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Mobile apps often serve for monitoring and managing machines, and even entire industrial processes. However, the combination of apps and industrial control systems makes them target for cyber attacks, as hackers might exploit the flaws to destroy machines — and potentially entire factories.

A recently published research checked the extent of these vulnerabilities. Two security researchers, Alexander Bolshev of IOActive and Ivan Yushkevich of Embedi, examined 34 apps from companies including Siemens and Schneider Electric. They found a total of 147 security holes in the apps, which were chosen at random from the Google Play Store. Only two of the 34 apps had no security halls at all.

Some of the vulnerabilities the researchers discovered would allow hackers to interfere with data flowing between an app and the machine or process it’s linked to. So an engineer could be tricked into thinking that, say, a machine is running at a safe temperature when in fact it’s overheating, according to

Another flaw would let attackers insert malicious code on a mobile device so that it issues rogue commands to servers controlling many machines. It’s not hard to imagine this causing mayhem on an assembly line or explosions in an oil refinery.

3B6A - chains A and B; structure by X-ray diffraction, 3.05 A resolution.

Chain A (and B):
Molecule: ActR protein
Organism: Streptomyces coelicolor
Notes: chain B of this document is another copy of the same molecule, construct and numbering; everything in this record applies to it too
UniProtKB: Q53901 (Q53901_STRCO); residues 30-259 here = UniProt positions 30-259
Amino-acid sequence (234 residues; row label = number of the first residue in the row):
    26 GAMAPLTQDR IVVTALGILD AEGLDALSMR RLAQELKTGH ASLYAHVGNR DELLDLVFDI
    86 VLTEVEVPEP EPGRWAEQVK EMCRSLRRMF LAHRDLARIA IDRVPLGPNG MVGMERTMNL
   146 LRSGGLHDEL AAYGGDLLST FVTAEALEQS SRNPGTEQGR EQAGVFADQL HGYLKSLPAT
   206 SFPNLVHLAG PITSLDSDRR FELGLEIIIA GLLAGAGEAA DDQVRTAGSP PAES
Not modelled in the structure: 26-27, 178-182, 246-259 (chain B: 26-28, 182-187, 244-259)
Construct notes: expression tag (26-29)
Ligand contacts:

Bolshev says this combination of apps and industrial control systems is “a very dangerous and vulnerable cocktail,” though he stresses that the risk will vary widely. Some companies may have multiple fail-safe systems that limit potential damage. They may also insist that engineers rely on several data sources for a machine rather a single reading from an app.

Yet there’s evidence hackers have already been able to evade broader defenses around manufacturing facilities.

Connected power plants and transport systems could also be vulnerable to such attacks.

The researchers say they haven’t looked at whether any of the flaws have actually been exploited. Before publishing their findings, they contacted the companies whose apps had flaws in them. Some have already fixed the holes; many have yet to respond.